Showing posts with label mortgage backed securities. Show all posts
Showing posts with label mortgage backed securities. Show all posts

Monday, January 13, 2014

The Economist likes securitisation.

Securitisation, the banking scam that brought us great depression 2.0.  The Economist thinks we should bring it back.   Used to be, when banks or companies needed to borrow money, they issued bonds.  Pieces of paper that promised to pay back with interest, money in the future.  Investors pay cash to receive a paper promise.  If the promiser is creditable (for example Boeing, or US Treasury, or Apple)  investors line up happily to exchange cash for promises of more money in the future.  If the promiser is not credible (for example Greece)  no one will buy them. Banks, are something of a special case.  There are limits to the number of bonds a bank can issue.
   So, in the early 2000's the banks invented a new deal.  They issued "bonds" that were "backed" by something, home mortgages, or accounts receivable, or other intangible paper assets.  The banks said "the asset backing this bond makes it like a car loan or a home mortgage.  If the borrower doesn't pay on time we can repossess the car or the house."   Investors were gullible enough to buy these "backed" band bonds.   Things blew up in 2007 when investors found that the "assets" "backing" these bonds were sub prime home mortgages in default.  And they found that they didn't have the right to repossess the houses.  Losses from "mortgage backed securities" were bad enough to kill GM, Lehman Brothers, AIG, and some Euro banks whose names escape me now.  This kicked off Great Depression 2.0 from which we have still not recovered.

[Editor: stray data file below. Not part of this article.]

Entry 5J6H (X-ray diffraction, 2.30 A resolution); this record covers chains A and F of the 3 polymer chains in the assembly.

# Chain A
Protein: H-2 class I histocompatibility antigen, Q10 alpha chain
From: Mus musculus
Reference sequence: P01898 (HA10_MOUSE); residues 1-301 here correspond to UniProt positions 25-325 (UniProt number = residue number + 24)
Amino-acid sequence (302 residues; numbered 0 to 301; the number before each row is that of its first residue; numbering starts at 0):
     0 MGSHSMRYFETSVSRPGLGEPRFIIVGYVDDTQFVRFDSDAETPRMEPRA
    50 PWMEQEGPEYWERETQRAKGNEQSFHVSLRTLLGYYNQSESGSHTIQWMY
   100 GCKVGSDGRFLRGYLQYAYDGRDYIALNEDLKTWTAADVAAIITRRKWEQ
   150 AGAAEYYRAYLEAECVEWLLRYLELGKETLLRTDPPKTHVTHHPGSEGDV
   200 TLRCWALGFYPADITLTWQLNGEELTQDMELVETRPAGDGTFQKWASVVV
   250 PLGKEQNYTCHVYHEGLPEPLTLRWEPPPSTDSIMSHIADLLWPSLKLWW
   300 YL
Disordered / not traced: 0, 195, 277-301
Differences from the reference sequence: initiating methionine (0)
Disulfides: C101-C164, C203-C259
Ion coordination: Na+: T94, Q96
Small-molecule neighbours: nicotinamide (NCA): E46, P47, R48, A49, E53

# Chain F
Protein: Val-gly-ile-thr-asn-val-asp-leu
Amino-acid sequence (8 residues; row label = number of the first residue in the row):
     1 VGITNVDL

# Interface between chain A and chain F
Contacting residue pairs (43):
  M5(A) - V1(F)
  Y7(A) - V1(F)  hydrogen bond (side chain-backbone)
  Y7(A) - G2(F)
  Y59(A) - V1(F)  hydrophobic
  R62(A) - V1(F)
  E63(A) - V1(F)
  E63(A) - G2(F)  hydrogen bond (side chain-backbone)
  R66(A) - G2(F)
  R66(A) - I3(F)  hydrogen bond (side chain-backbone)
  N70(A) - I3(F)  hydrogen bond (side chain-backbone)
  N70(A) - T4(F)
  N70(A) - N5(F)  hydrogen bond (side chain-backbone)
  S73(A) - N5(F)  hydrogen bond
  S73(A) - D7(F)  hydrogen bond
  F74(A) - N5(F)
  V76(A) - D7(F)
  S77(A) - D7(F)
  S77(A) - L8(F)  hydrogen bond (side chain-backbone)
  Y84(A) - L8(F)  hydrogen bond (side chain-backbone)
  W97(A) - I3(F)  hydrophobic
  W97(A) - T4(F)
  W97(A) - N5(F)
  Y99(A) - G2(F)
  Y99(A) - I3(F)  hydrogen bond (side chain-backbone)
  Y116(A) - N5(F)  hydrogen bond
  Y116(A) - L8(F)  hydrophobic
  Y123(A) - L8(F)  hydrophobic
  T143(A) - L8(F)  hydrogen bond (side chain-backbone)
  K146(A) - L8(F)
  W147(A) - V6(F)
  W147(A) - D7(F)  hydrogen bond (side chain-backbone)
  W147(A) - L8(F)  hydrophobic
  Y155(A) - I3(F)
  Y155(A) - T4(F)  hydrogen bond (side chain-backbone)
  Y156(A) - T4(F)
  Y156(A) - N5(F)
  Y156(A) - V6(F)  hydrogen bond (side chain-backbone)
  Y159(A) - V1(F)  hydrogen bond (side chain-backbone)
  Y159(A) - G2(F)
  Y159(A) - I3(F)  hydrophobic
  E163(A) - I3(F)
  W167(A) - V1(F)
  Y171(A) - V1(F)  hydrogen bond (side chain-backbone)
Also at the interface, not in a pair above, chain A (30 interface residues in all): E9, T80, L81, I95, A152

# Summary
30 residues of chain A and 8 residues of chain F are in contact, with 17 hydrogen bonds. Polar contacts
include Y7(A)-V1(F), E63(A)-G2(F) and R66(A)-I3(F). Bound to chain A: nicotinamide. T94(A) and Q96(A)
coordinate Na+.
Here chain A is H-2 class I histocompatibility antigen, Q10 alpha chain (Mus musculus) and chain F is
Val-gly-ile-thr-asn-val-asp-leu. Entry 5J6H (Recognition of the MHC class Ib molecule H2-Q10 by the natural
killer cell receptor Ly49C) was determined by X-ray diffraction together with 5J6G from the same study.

The mortgage backed securities are way for banks to borrow money from gullible investors.  Actually, banks should not borrow money.  They are supposed to lend it.  Banks should acquire funds to lend by attracting depositors, and selling bank stock.  Depositors are insured so they will park their money anywhere with the  FDIC sign.  Investors who buy bank stock know their investment is only as safe as the bank itself.  So stockholders insist that the bank be careful with their money and not make loans that may not be paid back, no matter how lush the returns are.  In short, bank stock holders are conservative and will keep their bank from doing stupid things.  Like lending money to Greece.  The way we create a stable financial system is to make the big players into careful players.
   If the big players borrow money, they pretty much do what they please.  If they have to raise money by selling stock, they give up a certain amount of control  to the investors, which keeps 'em careful. 

Sunday, December 8, 2013

Good Day at BlackRock

The Economist is unhappy about BlackRock in a cover story.  The cover cartoon shows an enormous jet black Rock-of-Gibraltar leaning over the two lane road ahead, threatening to topple and block all traffic forever.  BlackRock is a Wall St brokerage house, that buys and sells stock for its clients.  It was founded in the '80s and has done pretty well, it has $4 trillion in assets.  Part of BlackRock's success is a computer back office that tracks stocks and has made some canny predictions.  It was canny enough to keep BlackRock out of the mortgage backed security black hole back in 2006.  In fact it was so good that BlackRock now leases access to the system, bringing in $400 million in fees per year.  The system, dubbed Aladdin, is so popular on the street that the Economist reckons that another $11 trillion in stocks is controlled by Aladdin, giving a grand total of $15 trillion under the influence, or perhaps control, of this one piece of software.  That's quite a chunk of change, the entire US economy is about that size.
   This concentration clearly bothers the Economist.  If they had a say in the matter, they would put BlackRock under strict government regulation, lest they hiccup and crash the stock market.  Good thing the Economist isn't in charge.